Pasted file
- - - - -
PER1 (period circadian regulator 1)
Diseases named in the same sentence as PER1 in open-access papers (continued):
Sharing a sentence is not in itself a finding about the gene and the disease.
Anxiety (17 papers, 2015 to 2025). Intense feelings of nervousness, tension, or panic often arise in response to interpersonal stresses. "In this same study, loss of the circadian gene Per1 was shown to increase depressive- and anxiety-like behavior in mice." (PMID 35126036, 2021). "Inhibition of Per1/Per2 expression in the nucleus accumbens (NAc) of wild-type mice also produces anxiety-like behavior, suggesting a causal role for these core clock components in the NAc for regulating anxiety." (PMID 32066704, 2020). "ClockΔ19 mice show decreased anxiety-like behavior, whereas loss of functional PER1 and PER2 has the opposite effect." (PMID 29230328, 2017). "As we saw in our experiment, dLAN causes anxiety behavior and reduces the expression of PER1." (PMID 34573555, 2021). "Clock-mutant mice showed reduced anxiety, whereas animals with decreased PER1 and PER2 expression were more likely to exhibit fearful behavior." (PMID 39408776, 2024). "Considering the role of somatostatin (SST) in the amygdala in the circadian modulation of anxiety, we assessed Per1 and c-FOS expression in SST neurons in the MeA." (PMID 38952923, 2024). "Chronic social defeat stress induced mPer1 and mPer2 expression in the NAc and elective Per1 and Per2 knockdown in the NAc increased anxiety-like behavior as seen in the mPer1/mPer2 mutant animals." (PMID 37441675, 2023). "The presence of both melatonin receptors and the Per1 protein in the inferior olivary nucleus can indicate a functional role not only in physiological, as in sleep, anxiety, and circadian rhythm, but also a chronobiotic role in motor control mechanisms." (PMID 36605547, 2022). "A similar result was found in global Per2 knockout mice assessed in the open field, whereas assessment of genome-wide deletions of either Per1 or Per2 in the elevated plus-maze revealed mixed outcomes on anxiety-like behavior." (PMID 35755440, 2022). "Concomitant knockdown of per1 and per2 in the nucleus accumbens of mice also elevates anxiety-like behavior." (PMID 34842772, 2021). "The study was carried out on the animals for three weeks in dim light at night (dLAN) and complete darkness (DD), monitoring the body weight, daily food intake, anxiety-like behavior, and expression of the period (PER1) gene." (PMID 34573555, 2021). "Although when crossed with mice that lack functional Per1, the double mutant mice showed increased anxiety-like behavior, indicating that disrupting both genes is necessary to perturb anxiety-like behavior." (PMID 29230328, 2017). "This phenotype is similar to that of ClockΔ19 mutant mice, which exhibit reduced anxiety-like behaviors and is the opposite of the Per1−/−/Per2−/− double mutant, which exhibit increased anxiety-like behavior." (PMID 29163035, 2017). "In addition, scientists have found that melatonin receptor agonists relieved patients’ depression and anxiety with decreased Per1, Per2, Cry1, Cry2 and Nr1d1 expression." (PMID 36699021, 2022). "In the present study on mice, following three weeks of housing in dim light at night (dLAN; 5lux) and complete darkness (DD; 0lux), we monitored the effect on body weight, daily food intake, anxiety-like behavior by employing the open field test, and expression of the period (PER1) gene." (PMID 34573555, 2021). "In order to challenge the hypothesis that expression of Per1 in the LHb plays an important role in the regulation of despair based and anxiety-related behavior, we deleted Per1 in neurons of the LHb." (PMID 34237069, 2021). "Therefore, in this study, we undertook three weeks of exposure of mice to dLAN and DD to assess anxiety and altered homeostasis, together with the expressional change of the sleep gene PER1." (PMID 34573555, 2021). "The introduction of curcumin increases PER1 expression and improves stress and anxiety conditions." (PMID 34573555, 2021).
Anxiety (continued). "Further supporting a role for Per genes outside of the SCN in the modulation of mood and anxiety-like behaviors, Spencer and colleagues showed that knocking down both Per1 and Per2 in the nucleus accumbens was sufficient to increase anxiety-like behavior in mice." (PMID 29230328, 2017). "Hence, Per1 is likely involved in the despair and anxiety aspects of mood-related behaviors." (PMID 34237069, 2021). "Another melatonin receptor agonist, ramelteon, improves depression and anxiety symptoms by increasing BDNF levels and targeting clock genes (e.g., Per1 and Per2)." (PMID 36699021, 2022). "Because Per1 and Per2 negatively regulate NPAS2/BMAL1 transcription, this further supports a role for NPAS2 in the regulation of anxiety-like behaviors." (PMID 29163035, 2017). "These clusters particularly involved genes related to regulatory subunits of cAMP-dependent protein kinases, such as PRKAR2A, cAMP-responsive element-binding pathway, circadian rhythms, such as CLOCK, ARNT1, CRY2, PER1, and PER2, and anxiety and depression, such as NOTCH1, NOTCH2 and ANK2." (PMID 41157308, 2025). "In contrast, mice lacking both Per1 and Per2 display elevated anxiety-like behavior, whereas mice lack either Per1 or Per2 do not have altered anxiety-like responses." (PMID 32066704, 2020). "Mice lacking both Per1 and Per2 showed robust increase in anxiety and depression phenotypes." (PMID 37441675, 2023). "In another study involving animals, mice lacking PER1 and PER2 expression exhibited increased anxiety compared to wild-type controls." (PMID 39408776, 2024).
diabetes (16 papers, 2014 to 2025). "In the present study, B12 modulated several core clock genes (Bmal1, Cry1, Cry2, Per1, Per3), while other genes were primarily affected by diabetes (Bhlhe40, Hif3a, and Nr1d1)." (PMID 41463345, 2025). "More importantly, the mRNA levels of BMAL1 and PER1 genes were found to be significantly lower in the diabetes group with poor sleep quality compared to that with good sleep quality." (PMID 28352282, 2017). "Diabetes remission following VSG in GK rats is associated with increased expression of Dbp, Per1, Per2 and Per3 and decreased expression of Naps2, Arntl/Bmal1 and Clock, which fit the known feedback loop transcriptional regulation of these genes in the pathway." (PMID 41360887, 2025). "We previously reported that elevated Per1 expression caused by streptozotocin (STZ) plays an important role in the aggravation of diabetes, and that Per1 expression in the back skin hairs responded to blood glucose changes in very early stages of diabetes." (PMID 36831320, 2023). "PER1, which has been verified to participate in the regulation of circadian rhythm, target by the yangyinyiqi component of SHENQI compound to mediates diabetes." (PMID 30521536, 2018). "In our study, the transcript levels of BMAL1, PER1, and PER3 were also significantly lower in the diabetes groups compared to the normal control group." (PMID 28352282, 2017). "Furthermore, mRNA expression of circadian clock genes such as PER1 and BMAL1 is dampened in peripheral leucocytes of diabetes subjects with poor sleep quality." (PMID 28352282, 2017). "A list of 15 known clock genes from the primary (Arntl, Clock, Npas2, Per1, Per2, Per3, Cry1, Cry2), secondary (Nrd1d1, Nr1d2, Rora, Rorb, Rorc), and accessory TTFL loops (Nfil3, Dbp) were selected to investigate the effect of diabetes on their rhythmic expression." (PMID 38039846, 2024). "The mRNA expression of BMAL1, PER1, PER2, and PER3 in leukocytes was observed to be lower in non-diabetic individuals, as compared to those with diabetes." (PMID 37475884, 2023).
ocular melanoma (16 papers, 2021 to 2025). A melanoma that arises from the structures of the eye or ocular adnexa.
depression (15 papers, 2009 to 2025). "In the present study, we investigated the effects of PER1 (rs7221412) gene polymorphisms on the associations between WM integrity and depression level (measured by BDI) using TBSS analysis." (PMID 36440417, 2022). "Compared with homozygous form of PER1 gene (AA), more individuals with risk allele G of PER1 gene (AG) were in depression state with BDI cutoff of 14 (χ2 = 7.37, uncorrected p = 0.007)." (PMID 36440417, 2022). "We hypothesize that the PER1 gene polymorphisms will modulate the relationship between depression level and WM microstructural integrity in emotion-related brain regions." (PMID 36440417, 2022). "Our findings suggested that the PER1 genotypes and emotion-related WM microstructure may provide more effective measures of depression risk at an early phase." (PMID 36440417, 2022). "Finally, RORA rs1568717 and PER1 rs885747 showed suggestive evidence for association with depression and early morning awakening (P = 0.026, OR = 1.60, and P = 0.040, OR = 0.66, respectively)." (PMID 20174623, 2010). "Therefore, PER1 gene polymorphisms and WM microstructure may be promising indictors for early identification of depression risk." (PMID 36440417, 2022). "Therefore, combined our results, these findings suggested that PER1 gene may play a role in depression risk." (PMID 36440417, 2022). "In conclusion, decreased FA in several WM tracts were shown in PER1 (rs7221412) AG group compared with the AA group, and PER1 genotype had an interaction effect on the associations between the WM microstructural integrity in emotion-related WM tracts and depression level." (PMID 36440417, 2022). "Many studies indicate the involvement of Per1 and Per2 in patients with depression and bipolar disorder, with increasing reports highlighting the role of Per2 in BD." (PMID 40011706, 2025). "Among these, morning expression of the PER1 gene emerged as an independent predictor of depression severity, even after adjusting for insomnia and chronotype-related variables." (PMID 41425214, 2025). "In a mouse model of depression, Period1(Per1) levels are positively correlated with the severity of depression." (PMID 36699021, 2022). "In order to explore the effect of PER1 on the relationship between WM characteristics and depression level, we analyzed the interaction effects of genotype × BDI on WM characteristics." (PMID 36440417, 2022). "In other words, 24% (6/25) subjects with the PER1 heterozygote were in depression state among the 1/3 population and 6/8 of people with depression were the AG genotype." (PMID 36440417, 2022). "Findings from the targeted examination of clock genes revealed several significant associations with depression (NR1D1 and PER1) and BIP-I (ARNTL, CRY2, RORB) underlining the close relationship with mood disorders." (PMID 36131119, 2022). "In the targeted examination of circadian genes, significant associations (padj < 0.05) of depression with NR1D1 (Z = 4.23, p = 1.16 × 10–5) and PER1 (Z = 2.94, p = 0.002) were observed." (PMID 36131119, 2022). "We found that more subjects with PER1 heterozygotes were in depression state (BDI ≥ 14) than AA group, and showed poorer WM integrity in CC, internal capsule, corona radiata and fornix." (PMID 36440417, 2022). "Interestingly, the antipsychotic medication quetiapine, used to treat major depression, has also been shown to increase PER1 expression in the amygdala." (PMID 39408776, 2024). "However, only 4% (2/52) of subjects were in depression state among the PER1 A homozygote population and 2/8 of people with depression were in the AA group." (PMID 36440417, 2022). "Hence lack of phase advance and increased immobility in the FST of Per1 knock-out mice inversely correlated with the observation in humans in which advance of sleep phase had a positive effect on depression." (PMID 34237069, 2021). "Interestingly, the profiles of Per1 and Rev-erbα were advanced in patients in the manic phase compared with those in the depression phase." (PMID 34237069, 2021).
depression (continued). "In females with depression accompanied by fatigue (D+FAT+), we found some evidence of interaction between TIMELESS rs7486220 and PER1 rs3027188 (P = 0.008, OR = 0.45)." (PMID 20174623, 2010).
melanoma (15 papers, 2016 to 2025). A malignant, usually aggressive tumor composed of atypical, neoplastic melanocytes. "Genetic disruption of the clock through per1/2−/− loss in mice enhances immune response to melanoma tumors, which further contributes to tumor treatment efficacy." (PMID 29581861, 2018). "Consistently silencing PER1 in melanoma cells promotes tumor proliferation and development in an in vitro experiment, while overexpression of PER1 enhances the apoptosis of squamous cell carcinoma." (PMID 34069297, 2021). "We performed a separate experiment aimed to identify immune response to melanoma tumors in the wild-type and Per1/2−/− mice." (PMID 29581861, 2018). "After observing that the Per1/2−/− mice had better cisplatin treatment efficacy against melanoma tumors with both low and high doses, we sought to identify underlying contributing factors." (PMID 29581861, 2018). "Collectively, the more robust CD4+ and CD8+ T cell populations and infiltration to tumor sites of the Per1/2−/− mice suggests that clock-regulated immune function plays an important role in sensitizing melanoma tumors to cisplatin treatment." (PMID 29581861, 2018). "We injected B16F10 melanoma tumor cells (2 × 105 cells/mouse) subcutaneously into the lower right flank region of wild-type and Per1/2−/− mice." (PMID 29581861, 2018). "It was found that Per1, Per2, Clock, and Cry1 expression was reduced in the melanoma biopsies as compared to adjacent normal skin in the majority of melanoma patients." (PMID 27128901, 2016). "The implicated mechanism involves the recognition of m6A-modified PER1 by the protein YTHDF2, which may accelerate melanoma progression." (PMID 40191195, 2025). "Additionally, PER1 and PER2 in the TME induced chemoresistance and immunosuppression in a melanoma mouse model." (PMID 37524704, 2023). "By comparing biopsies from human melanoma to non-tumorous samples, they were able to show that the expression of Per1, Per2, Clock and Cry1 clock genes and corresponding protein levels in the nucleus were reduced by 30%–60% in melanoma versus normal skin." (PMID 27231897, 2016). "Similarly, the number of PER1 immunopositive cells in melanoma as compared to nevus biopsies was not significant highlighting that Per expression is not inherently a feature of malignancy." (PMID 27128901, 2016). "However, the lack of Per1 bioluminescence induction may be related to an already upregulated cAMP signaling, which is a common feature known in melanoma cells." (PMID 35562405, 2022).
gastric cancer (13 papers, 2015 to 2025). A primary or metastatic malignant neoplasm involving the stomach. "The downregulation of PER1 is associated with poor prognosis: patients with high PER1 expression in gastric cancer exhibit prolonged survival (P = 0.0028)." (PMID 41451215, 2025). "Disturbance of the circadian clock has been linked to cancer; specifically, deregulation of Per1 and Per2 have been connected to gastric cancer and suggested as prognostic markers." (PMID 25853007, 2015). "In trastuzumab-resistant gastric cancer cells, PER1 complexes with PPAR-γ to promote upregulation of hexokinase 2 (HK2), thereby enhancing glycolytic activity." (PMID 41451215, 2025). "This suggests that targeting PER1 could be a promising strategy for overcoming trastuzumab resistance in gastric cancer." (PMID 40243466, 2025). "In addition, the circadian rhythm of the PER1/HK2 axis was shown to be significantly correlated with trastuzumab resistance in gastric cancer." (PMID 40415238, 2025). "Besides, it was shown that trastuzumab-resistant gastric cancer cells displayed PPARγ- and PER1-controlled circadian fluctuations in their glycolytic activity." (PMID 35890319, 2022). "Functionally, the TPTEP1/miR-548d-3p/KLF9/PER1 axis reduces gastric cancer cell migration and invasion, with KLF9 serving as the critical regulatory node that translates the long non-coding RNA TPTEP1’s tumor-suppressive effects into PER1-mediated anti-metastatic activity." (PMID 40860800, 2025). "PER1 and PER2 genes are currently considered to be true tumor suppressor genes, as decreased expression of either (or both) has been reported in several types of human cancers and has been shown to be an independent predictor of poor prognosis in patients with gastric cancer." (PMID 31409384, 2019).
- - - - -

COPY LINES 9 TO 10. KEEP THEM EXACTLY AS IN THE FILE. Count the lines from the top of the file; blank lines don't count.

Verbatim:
depression (continued). "In females with depression accompanied by fatigue (D+FAT+), we found some evidence of interaction between TIMELESS rs7486220 and PER1 rs3027188 (P = 0.008, OR = 0.45)." (PMID 20174623, 2010).
melanoma (15 papers, 2016 to 2025). A malignant, usually aggressive tumor composed of atypical, neoplastic melanocytes. "Genetic disruption of the clock through per1/2−/− loss in mice enhances immune response to melanoma tumors, which further contributes to tumor treatment efficacy." (PMID 29581861, 2018). "Consistently silencing PER1 in melanoma cells promotes tumor proliferation and development in an in vitro experiment, while overexpression of PER1 enhances the apoptosis of squamous cell carcinoma." (PMID 34069297, 2021). "We performed a separate experiment aimed to identify immune response to melanoma tumors in the wild-type and Per1/2−/− mice." (PMID 29581861, 2018). "After observing that the Per1/2−/− mice had better cisplatin treatment efficacy against melanoma tumors with both low and high doses, we sought to identify underlying contributing factors." (PMID 29581861, 2018). "Collectively, the more robust CD4+ and CD8+ T cell populations and infiltration to tumor sites of the Per1/2−/− mice suggests that clock-regulated immune function plays an important role in sensitizing melanoma tumors to cisplatin treatment." (PMID 29581861, 2018). "We injected B16F10 melanoma tumor cells (2 × 105 cells/mouse) subcutaneously into the lower right flank region of wild-type and Per1/2−/− mice." (PMID 29581861, 2018). "It was found that Per1, Per2, Clock, and Cry1 expression was reduced in the melanoma biopsies as compared to adjacent normal skin in the majority of melanoma patients." (PMID 27128901, 2016). "The implicated mechanism involves the recognition of m6A-modified PER1 by the protein YTHDF2, which may accelerate melanoma progression." (PMID 40191195, 2025). "Additionally, PER1 and PER2 in the TME induced chemoresistance and immunosuppression in a melanoma mouse model." (PMID 37524704, 2023). "By comparing biopsies from human melanoma to non-tumorous samples, they were able to show that the expression of Per1, Per2, Clock and Cry1 clock genes and corresponding protein levels in the nucleus were reduced by 30%–60% in melanoma versus normal skin." (PMID 27231897, 2016). "Similarly, the number of PER1 immunopositive cells in melanoma as compared to nevus biopsies was not significant highlighting that Per expression is not inherently a feature of malignancy." (PMID 27128901, 2016). "However, the lack of Per1 bioluminescence induction may be related to an already upregulated cAMP signaling, which is a common feature known in melanoma cells." (PMID 35562405, 2022).